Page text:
Building with Sapim CX-Ray spokes

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Samuel D
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Joined: 8 Mar 2015, 11:05pm
Location: Paris

Re: Building with Sapim CX-Ray spokes

Postby Samuel D » 20 Mar 2019, 9:43pm

Brucey wrote:how's it going, Samuel?

Not too bad, thanks for asking.

I received the rear 32-hole Archetype rim and measured its ERD at 594.5 mm to the nearest half millimetre. This rim had an outer diameter of 634–635 mm (compared to 633 mm and perfectly round for the 28-hole front). But the drop to the spoke holes was greater, so the ERD was actually very fractionally less.

I decided to go ahead and build with the spokes I had. The left spokes ended up coming up to the base of the slot in the nipples, so I thought that would do fine. The right ones were perfect.

I built these wheels with as much tension as I dared (~130 kg drive-side rear, ~120 kg disc-side front), because they’re going under a very heavy, very strong rider. I would have opted for 36 spokes all around if the choice had been mine, even with Archetype rims and stretchy spokes. On the other hand, I’m glad I wasn’t building 36-spoke wheels with CX-Ray spokes, because even as it was there wasn’t much room to hold the spoke from twisting as I worked on the nipple.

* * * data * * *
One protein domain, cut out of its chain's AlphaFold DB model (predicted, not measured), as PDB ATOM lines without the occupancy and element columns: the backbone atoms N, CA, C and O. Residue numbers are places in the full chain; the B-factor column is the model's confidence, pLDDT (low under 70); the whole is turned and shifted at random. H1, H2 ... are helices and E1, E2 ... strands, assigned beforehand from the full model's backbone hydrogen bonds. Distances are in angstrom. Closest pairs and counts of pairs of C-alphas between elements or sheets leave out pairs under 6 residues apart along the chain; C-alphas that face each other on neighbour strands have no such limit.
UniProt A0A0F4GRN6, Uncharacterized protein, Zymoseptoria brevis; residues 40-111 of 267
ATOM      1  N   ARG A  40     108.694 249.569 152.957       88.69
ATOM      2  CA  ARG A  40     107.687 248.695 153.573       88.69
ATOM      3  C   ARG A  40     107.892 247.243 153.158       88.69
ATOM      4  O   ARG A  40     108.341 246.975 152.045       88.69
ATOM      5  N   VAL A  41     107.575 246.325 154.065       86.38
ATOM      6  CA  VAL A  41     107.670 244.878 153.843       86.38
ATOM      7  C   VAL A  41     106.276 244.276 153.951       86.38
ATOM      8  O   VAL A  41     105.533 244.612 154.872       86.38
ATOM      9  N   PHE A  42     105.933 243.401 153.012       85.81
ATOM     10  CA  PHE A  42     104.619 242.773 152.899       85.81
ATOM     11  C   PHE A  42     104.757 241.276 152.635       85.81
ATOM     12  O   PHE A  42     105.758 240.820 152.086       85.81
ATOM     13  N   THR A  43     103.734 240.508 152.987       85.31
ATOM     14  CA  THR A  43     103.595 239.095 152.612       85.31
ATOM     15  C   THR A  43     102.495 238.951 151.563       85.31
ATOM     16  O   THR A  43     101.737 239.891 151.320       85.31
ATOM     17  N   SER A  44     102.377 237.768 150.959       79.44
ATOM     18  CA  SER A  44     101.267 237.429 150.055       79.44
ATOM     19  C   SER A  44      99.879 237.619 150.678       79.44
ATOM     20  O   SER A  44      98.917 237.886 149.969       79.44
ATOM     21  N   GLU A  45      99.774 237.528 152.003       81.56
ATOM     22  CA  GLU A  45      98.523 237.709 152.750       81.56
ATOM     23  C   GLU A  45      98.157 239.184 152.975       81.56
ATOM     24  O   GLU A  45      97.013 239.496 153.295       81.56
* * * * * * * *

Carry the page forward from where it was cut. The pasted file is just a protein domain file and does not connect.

I stress-relieved with your method upthread, squeezing as hard as I possibly could with one gloved hand. That felt like it did something and resulted in some more minor truing work.

Perhaps because of the high tension and marginal spoke length, I stripped the threads off one of the brass Sapim Polyax nipples on a rear-left spoke, somewhere near final tension. That was a first for me. Does that just happen from time to time? I ask because the shop had included one spare nipple that saved my bacon, and this wasn’t the first time a shop (different shops) has given me a nipple I didn’t pay for.

Brucey
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Joined: 4 Jan 2012, 6:25pm

Re: Building with Sapim CX-Ray spokes

Postby Brucey » 20 Mar 2019, 10:09pm

stripping nipple threads like that is pretty uncommon; less common (IME) than getting a defective nipple, I'd say. Since nipples are not expensive, they are easily lost, you can't be 100% sure that you haven't counted wrongly, and every now and then a nipple is faulty, it isn't unusual to get ' a wheelbuilder's dozen' as it were.

Sounds like you got lucky there with the lengths; 'flush with the slot bottom' is an acceptable spoke length IMV.

cheers
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Samuel D
Posts: 2875
Joined: 8 Mar 2015, 11:05pm
Location: Paris

Re: Building with Sapim CX-Ray spokes

Postby Samuel D » 20 Mar 2019, 10:32pm

I see. Well, I was glad of that wheel-builder’s dozen this time.

The right spokes would have been a tad too long if the ERD had been 593 mm as I expected and not 594.5 mm.

Lesson learned again: do your own measurements! Especially if spokes are sold in 2 mm increments.